# Speed of Sound

1. Feb 15, 2010

### demode

I just completed a lab in which we created standing waves in a fixed length of pipe using a function generator. An oscilloscope was used to measure the amplitude of the waves. The frequency was changed until a resonant condition was met, and then the location of all the nodes/antinodes was measured. We used the distance from antinode to antinode to measure the wavelength of the wave. (One wavelength = 2X the distance measured). This was repeated for two additional frequencies.

Once we had this information, we calculated the velocity of the waves using the equation:
v = frequency * wavelength.

These values were then compared to the "actual" speed of sound, as calculated from the equation v = 331.5 +.607(T), where T was 24 Celsius.

So here's my question: The calculated velocity of the first standing wave was smaller than the "actual" velocity. The calculated velocity of the second and third standing waves was BIGGER than the "actual" velocity. What explains this? Can the difference be attributed to human error in measuring the distance between antinodes or is there some physical phenomenon going on?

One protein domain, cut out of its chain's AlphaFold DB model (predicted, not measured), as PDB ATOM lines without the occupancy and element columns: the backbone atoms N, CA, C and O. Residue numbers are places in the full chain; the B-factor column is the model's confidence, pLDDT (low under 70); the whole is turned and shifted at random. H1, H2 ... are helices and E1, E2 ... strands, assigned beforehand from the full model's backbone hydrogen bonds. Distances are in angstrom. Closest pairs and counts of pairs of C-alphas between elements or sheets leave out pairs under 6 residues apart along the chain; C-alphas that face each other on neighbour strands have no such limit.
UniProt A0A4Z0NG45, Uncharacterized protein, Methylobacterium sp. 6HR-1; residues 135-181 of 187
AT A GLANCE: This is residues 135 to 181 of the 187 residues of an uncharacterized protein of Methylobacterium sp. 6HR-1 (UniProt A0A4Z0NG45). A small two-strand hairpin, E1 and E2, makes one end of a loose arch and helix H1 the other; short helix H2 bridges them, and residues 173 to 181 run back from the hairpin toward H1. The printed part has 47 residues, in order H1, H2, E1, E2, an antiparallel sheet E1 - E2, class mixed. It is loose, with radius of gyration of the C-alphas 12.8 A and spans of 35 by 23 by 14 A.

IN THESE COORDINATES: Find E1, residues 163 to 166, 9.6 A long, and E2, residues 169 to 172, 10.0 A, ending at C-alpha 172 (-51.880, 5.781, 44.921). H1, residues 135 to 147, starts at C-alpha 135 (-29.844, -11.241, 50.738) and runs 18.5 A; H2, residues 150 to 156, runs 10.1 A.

2. Feb 15, 2010

### Doug Huffman

The first error source I would suspect is your "equation" model. I see, for instance, no consideration of the stiffness of the pipe. I see no mention of the size of the error or the measuring protocol. Was the error consistent across the many students' project?

As I recall my freshman physics class, the bulk of the lab lecture was on evaluating the errors.

3. Feb 15, 2010